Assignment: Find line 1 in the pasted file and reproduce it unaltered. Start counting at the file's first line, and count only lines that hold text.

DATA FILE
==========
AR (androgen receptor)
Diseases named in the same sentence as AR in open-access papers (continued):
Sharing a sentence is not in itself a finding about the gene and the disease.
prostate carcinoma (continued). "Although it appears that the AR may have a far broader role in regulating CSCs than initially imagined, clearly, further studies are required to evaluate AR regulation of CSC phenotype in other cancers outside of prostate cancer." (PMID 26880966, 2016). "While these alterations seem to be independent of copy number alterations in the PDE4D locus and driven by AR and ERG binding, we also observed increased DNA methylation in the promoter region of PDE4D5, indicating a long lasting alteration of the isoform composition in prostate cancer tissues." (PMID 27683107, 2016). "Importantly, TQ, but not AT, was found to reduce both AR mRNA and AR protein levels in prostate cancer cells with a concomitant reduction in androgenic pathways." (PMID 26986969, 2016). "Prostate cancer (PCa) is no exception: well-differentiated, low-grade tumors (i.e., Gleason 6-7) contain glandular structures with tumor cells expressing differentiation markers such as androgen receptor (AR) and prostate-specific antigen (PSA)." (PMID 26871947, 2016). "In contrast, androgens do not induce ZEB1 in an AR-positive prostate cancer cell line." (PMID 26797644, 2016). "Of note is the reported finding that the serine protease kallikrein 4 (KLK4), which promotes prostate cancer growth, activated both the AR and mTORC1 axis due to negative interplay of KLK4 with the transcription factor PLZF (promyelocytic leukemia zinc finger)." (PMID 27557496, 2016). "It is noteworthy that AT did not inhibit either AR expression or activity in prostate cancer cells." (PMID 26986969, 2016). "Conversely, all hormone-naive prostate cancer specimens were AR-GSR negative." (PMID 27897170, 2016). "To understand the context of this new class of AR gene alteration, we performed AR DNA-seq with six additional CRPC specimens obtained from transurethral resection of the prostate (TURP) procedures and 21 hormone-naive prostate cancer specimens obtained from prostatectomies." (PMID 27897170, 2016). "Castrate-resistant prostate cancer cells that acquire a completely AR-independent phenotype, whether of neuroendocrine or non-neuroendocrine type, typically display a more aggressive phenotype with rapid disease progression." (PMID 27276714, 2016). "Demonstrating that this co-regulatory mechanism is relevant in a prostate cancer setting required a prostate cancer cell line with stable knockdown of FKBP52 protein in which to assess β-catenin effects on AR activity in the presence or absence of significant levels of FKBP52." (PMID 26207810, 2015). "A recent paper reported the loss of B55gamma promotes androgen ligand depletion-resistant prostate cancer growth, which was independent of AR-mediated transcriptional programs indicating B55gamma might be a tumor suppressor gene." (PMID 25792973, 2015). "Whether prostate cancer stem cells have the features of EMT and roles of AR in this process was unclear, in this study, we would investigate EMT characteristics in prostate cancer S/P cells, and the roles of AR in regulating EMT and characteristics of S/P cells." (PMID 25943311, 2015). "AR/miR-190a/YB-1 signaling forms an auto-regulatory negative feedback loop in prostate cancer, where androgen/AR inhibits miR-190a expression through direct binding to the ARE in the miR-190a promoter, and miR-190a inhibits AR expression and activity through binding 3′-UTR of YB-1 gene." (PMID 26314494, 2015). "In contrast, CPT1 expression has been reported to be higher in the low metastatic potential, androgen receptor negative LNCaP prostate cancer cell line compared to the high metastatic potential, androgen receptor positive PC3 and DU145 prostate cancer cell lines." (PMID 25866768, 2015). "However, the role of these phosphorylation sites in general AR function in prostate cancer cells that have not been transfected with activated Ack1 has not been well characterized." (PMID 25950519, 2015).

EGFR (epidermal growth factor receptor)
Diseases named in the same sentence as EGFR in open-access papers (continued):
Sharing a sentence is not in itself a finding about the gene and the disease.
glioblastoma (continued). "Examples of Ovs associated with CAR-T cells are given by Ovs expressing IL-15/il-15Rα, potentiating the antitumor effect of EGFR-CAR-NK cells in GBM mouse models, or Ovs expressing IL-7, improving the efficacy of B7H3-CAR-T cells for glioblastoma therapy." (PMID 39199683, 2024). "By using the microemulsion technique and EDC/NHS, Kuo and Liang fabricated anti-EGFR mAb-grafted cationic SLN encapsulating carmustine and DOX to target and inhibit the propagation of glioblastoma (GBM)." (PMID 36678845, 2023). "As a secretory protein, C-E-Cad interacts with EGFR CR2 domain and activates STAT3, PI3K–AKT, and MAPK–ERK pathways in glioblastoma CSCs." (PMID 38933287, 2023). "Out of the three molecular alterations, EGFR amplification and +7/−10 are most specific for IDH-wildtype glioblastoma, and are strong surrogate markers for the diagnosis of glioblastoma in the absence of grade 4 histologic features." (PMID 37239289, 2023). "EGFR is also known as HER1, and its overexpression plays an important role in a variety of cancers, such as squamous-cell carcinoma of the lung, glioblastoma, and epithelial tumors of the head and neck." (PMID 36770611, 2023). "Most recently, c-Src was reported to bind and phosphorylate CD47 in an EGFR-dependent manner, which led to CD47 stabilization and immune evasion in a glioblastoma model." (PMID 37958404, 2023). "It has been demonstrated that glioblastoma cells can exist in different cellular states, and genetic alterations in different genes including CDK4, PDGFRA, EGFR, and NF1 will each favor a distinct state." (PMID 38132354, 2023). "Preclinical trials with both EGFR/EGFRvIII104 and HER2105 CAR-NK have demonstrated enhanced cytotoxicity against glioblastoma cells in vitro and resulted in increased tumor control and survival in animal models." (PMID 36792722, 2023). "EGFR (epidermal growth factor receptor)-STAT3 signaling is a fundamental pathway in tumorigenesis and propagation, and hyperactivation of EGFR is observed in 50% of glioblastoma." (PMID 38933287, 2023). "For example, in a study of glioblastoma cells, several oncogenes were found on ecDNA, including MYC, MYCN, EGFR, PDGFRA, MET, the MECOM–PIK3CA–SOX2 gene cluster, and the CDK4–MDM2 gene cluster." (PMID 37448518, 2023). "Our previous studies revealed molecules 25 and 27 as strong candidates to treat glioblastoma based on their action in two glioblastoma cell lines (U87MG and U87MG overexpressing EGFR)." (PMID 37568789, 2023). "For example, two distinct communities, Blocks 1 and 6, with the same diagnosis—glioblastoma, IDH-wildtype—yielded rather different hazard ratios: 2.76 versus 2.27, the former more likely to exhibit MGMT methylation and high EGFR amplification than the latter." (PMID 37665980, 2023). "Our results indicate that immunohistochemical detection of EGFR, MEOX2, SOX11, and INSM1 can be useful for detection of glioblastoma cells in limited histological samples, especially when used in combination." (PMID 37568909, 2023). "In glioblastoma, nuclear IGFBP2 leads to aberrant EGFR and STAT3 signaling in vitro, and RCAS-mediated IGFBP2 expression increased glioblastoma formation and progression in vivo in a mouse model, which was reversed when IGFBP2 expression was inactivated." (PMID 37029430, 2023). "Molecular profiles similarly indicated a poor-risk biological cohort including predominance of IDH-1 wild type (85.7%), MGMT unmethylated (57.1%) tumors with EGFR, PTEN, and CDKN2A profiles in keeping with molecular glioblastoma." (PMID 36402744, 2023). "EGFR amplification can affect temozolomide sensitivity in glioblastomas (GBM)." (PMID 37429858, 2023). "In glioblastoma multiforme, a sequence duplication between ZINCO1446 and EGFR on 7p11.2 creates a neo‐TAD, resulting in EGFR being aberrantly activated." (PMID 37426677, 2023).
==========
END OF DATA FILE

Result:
AR (androgen receptor)